Article provided by Professor Steven Shankman, UNESCO Chair in Transcultural Studies, Interreligious Dialogue and Peace and authored by Professor Peter Laufer, CoDirector of UO-UNESCO Crossings Institute for Intercultural Dialogue and Conflict-Sensitive Reporting .
How is Covid-19 affecting specific realities in higher education in the United States?
Allow me to answer with a case study from early in the spring term 2020 here at the University of Oregon. I am teaching a course titled International Communications. We compare and contrast how information transfer differs across cultures, nations, languages and other factors. It is a vibrant study, relevant to historical analysis and contemporary experiences. Over 150 students are in my section and I endeavour to be responsive to individual’s inquiries.
Hence, I was attentive when I received a note early in the term from a student requesting an office hour meeting. We convened on the telephone and it was immediately evident that she was thoughtful, articulate, well-spoken and suffering from extraordinary stress.
The ramifications of the pandemic were not theoretical for her. She had lost both her jobs and her mother had lost her job. She was seeking a tenant to sublease her apartment and intended to return to her mother’s house across the state to save rent and help at home. The first in her family to matriculate at the university level, she was due to graduate after completing her spring 2020 courses.
This is an excellent student, a vibrant volunteer for community development projects and a student leader on campus. She explained, during our phone call, that she had contacted me because she prided herself on her academic excellence and feared that the combination of familial economic hardships and the unexpected move back to her mother’s house might be such a time, energy and psychic drain that her assignments in my class might be submitted after their deadlines.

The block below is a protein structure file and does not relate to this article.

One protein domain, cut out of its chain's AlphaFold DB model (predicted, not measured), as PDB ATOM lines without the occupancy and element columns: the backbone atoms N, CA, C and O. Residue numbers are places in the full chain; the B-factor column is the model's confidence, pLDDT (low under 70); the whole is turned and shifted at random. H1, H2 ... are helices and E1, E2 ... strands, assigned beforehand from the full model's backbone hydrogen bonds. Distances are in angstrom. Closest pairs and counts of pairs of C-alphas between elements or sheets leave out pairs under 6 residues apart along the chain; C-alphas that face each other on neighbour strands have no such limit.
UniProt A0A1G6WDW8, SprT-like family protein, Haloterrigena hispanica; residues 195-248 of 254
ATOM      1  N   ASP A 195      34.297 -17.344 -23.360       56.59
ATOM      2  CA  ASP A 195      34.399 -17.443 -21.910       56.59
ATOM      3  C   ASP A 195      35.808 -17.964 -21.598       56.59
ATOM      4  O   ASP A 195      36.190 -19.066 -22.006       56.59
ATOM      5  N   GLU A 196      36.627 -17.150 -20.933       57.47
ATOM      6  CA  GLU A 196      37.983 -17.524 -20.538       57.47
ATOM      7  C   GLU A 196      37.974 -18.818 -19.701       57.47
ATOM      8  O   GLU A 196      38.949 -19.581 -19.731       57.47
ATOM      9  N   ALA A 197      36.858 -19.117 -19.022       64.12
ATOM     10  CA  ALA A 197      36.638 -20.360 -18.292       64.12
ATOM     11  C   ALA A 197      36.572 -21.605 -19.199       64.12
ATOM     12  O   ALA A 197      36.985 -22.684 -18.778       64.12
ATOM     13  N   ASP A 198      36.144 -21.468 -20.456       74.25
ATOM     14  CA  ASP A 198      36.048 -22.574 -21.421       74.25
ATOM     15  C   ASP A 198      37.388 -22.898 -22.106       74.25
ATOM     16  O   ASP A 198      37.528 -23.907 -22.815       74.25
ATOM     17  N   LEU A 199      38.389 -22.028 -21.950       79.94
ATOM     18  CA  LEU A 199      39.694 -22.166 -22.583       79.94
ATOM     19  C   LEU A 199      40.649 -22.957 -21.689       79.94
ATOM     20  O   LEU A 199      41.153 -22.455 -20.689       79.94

Of course, Covid-19 suffering plagues all of society. But there are egregious elements of this student’s story that unnecessarily exacerbate her existential problems.
Her mother is an immigrant from Mexico living and working in the United States for over 17 years without official U.S. government documentation. Consequently, her mother is not eligible for unemployment insurance based on the years she’s worked. In addition, because of her undocumented status, her mother is not eligible for the $1200 federal government emergency money.
This stellar student was just a toddler when she arrived in the United States from Mexico. She is authorized to remain in the United States because she qualified for the Deferred Action for Childhood Arrivals (DACA) program. Yet she believes she too is not going to qualify for the $1200 federal payment and she too lost her job.